Like its smaller sisters, Wind Surf contains the Amphora Restaurant and Veranda/Candles, main lounge, Yacht Club Cafe, pool and hot tubs, boutique, spa and fitness center. In addition, the ship adds a third dining venue – Stella Bistro – and the Terrace Bar, both on the ship’s top deck.
Windstar deploys its sailing ships to destinations with more concentrated routes, where the romance factor is high (to complement the ships’ beautiful sails). These include Tahiti and French Polynesia, Costa Rica and the Panama Canal, and Greece.
Star Plus class
Ships in class: Star Legend (1990), Star Breeze (1988) and Star Pride (1988).
Size: 12,995 tons.
The Star Plus-class ships are all pre-owned cruise ships. They debuted in the late ’80s and early ’90s for luxury cruise line Seabourn and Windstar purchased them and brought them into the fleet 25 years later in 2014 and 2015.
The trio came to Windstar as 212-passenger, 9,975-ton cruise ships. Windstar refurbished the ships to clean them up and add the line’s branding before they debuted but quickly realized more was needed to bring the ships in line with modern standards, both under the hood and in passenger-facing venues.
So the line announced a $250 million refurbishment project that included lengthening the ships by adding a new midsection. Extensive below-decks work was done to replace the existing engines with more efficient ones, as well as improve environmental standards. Above decks, each ship received 100 new cabins and suites, additional restaurants and expanded deck space to host a new infinity pool and more space for the line’s famous deck barbecues.
Work on the project began in 2019, with the renovated ships debuting in 2021 and 2022.
Similar to Wind Surf, the Star Plus-class ships feature six passenger decks, a water sports platform, Amphora and Veranda/Candles restaurants and a boutique.
Each ship has a lounge that serves as an excursion assembly station and a theater for live entertainment and talks, as well as the large Compass Rose bar and lounge for dancing, drinking and whiling the evening away. Dining venues exclusive to this class include the alfresco Star Grill by Steven Raichlen and the Spanish Cuadro 44 by Anthony Sasso.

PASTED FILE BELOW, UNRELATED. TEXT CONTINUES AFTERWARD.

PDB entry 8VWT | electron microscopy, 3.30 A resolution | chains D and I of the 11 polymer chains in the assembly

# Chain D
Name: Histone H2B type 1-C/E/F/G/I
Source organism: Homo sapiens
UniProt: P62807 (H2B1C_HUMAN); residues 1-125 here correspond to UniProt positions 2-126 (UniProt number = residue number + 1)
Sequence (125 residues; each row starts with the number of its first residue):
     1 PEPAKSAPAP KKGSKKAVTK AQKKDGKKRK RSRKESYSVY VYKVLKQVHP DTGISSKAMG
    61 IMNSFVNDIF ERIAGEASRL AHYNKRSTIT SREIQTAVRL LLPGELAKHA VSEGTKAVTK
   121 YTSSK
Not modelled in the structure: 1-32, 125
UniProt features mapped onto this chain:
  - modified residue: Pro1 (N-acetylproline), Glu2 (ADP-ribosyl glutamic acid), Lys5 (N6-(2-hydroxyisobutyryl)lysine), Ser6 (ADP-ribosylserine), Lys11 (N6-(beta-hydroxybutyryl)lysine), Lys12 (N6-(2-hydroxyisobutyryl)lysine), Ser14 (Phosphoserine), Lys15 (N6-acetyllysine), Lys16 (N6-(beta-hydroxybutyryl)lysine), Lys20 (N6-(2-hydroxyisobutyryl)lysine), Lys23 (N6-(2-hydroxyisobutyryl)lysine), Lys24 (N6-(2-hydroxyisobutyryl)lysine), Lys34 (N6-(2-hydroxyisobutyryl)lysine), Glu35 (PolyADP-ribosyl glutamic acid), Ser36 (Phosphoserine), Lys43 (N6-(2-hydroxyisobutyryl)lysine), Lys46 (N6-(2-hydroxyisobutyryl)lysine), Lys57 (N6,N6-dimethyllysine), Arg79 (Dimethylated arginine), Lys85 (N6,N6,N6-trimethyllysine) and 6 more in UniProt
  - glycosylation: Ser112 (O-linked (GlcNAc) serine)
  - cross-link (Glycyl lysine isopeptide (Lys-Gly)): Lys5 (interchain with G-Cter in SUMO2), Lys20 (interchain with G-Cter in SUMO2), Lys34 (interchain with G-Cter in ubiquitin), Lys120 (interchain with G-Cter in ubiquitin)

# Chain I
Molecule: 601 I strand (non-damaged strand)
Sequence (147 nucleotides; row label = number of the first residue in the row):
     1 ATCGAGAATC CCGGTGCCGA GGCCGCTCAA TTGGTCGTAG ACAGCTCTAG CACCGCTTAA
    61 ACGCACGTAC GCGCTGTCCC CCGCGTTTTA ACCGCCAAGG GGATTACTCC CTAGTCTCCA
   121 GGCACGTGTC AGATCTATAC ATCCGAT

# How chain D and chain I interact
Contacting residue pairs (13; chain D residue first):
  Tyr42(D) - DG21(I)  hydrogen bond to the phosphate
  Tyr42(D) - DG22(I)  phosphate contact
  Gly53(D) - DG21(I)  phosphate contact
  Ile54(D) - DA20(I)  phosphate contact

The spa and fitness center is much larger on these ships, featuring a complimentary thermal suite with heated lounges and saunas, as well as a separate workout room and fitness studio for group classes. A tiered infinity pool and hot tub are the focal point of Deck 7, but there’s a somewhat-secret hot tub on Deck 5 forward, as well.
The Yacht Club is a gorgeous circular hangout and library space with board games and a little cafe area, and the Star Bar is surrounded by comfortable patio furniture one deck above the pool. There’s also a screening room on Deck 5.
Cabins come in nine varieties. Five of them are the same size — 277 square feet — with two key differences. The first is whether the room offers a porthole, picture window or French balcony (which is big enough for one person to step out onto, but too small for a seating area); the second is whether the room has the original furnishings and the bed by the bathroom or is a newly built cabin with more modern furnishings and the bed by the window.
You can tell which style of cabin you’re getting by the name. Star porthole, ocean-view and balcony suites are the new suites; plain ocean-view and balcony suites are the originals.
All cabins have updated bathrooms, some with tub-shower combos and others with shower only.
True suites range from 400 to 820 square feet, and include the Classic, Deluxe, Owner’s Suite Forward and Owner’s Suite Midship. The latter can be combined with surrounding standard suites to transform into a three-bedroom, 1,374-square-foot Grand Owner’s Suite.
The Star Plus-class ships are the line’s traveling class, taking the longer, more sightseeing-focused routes in places like Alaska, Asia, Australia and northern Europe. With more indoor space, these ships can better handle destinations like Iceland and Alaska where the weather may prevent passengers from spending large amounts of time outdoors when sailing.
Windstar’s two classes of ships can be quickly summarized as either sailing ships with smaller cabins and limited public spaces or upscale small ships with spacious cabins and more choices of restaurants and hangouts.
No matter which you choose, you’ll get a similar experience. That’s because each of the six ships honors the brand’s themes of a casual onboard vibe with adult-focused upscale touches, fine dining in partnership with the James Beard Foundation, low-key outdoor fun, destination exploration and a friendly, helpful crew.
Windstar’s fleet is so small that many cruisers find that the destination guides their vacation choice more than the ship. As the line carefully matches ship style to the itinerary, you’ll likely find yourself content with whichever class of ship you find yourself sailing.
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Featured image courtesy of Windstar Cruises.